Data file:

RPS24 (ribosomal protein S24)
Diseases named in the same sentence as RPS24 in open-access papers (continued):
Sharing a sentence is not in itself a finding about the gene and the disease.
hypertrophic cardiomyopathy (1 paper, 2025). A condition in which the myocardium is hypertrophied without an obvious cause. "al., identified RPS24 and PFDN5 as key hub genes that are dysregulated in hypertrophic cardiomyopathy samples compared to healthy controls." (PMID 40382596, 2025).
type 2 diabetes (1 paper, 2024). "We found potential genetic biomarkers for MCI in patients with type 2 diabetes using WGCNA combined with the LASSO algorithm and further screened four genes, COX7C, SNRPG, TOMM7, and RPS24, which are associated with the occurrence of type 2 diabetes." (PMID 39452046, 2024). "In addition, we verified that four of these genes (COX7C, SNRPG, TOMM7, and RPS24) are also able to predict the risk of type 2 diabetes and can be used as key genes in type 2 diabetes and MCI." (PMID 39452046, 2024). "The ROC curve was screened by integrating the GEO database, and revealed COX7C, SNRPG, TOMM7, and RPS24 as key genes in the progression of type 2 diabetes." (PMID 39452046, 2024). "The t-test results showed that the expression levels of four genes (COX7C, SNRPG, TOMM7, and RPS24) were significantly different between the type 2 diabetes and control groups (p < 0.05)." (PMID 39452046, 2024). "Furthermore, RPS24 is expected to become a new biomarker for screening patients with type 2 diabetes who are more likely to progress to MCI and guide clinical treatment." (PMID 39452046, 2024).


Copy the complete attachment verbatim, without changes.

RPS24 (ribosomal protein S24)
Diseases named in the same sentence as RPS24 in open-access papers (continued):
Sharing a sentence is not in itself a finding about the gene and the disease.
hypertrophic cardiomyopathy (1 paper, 2025). A condition in which the myocardium is hypertrophied without an obvious cause. "al., identified RPS24 and PFDN5 as key hub genes that are dysregulated in hypertrophic cardiomyopathy samples compared to healthy controls." (PMID 40382596, 2025).
type 2 diabetes (1 paper, 2024). "We found potential genetic biomarkers for MCI in patients with type 2 diabetes using WGCNA combined with the LASSO algorithm and further screened four genes, COX7C, SNRPG, TOMM7, and RPS24, which are associated with the occurrence of type 2 diabetes." (PMID 39452046, 2024). "In addition, we verified that four of these genes (COX7C, SNRPG, TOMM7, and RPS24) are also able to predict the risk of type 2 diabetes and can be used as key genes in type 2 diabetes and MCI." (PMID 39452046, 2024). "The ROC curve was screened by integrating the GEO database, and revealed COX7C, SNRPG, TOMM7, and RPS24 as key genes in the progression of type 2 diabetes." (PMID 39452046, 2024). "The t-test results showed that the expression levels of four genes (COX7C, SNRPG, TOMM7, and RPS24) were significantly different between the type 2 diabetes and control groups (p < 0.05)." (PMID 39452046, 2024). "Furthermore, RPS24 is expected to become a new biomarker for screening patients with type 2 diabetes who are more likely to progress to MCI and guide clinical treatment." (PMID 39452046, 2024).